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US government makes amends with gay widower, 41 years after rejecting his ‘faggot’ marriage

Nick Duffy June 8, 2016
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A gay man whose marriage was rejected by the US government in 1975 has finally been granted equality – but his husband didn’t live to see it.

US citizen Richard Adams and Australian citizen Anthony Sullivan had tied the knot in April 1975 in Colorado, at a time where same-sex weddings were not recognised anywhere in the world.

Sullivan had applied for a spousal green card at the time to secure permanent residency but immigration authorities told the pair that they had “failed to establish that a bona fide marital relationship can exist between two faggots”.

The United States federal government has now finally agreed to retroactively recognise the pair’s relationship… but sadly it came too late for Adams, who died in December 2012.

Under the settlement, the country’s Immigration Service will recognize the  marriage and grant him a green card as the widower of a US citizen, based on his original application many years ago.

The green card was issued on the 41st anniversary of the pair’s marriage in Boulder, Colorado – which made it into record books at the time and was never invalidated by Colorado officials.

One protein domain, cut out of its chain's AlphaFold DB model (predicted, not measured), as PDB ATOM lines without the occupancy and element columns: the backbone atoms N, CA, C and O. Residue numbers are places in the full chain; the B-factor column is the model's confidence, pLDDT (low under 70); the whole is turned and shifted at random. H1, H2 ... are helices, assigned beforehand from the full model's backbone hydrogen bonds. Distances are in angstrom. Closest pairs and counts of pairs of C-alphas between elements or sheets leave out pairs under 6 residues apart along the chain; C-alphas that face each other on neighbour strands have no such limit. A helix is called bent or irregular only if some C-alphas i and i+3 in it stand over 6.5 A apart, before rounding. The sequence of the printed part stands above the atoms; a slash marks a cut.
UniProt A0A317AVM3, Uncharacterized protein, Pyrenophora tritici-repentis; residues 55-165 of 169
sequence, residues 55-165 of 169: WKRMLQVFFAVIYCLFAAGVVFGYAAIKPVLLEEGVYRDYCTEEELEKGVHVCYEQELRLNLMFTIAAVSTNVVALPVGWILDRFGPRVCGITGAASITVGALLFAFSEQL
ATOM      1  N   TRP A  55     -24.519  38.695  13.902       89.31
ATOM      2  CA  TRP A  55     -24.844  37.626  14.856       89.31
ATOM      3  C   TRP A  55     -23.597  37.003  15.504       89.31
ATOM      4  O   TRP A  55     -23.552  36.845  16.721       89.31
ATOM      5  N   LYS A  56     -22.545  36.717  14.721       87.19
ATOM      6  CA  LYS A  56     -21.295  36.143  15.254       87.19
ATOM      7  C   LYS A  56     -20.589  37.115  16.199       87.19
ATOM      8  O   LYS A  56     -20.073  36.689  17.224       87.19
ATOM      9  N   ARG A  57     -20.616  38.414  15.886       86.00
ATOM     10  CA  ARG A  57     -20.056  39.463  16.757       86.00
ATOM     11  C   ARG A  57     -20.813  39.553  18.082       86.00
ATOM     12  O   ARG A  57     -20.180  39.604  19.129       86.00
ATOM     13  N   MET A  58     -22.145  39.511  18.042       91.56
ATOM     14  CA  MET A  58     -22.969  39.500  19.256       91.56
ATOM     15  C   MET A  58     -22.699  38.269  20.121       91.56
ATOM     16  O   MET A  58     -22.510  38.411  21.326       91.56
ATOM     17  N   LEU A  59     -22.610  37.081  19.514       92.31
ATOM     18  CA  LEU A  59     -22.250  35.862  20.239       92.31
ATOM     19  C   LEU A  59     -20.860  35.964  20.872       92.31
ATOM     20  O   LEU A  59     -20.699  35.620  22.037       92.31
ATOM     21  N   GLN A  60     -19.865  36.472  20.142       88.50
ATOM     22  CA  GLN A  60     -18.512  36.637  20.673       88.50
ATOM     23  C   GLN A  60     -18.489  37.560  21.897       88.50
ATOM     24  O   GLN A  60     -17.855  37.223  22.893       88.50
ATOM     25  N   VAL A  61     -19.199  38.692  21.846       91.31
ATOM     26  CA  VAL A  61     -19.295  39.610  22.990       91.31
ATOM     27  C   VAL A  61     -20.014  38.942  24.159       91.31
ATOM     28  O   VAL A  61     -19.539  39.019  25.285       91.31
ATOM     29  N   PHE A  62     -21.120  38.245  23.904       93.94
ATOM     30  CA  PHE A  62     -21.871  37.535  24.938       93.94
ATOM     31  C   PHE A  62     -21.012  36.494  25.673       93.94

The pair’s union had sparked the first wave of explicit same-sex marriage bans in the US.

Sullivan’s attorney Lavi Soloway told The Pride LA: “When Anthony and Richard met in the early 1970s, as citizens of two different countries, there was no country in the world that provided for immigration for same-sex couples. There was no country in the world that was even discussing it.

“The unique and historic nature of this case cannot be understated.

“The US government not only apologized directly to Anthony Sullivan, but, for the first time since the Supreme Court established the right of same-sex couples to marry as a protected, fundamental liberty – the Immigration Service has shown its willingness to correctly apply recent Court rulings and to recognize as valid this same-sex marriage that took place in 1975.

“Undaunted by setbacks in the 1970s and 1980s Richard and Anthony never wavered in their belief that their marriage was valid and should be treated with dignity and respect. Eventually the Supreme Court and the Immigration Service caught up with them.

“This outcome is an example of the potentially far reaching ripple effects of the Court’s ruling in Obergefell [the 2015 case that affirmed equal marriage].”

Related topics: faggot, Gay, immigration, LGBT, Sexuality, US, US, wedding

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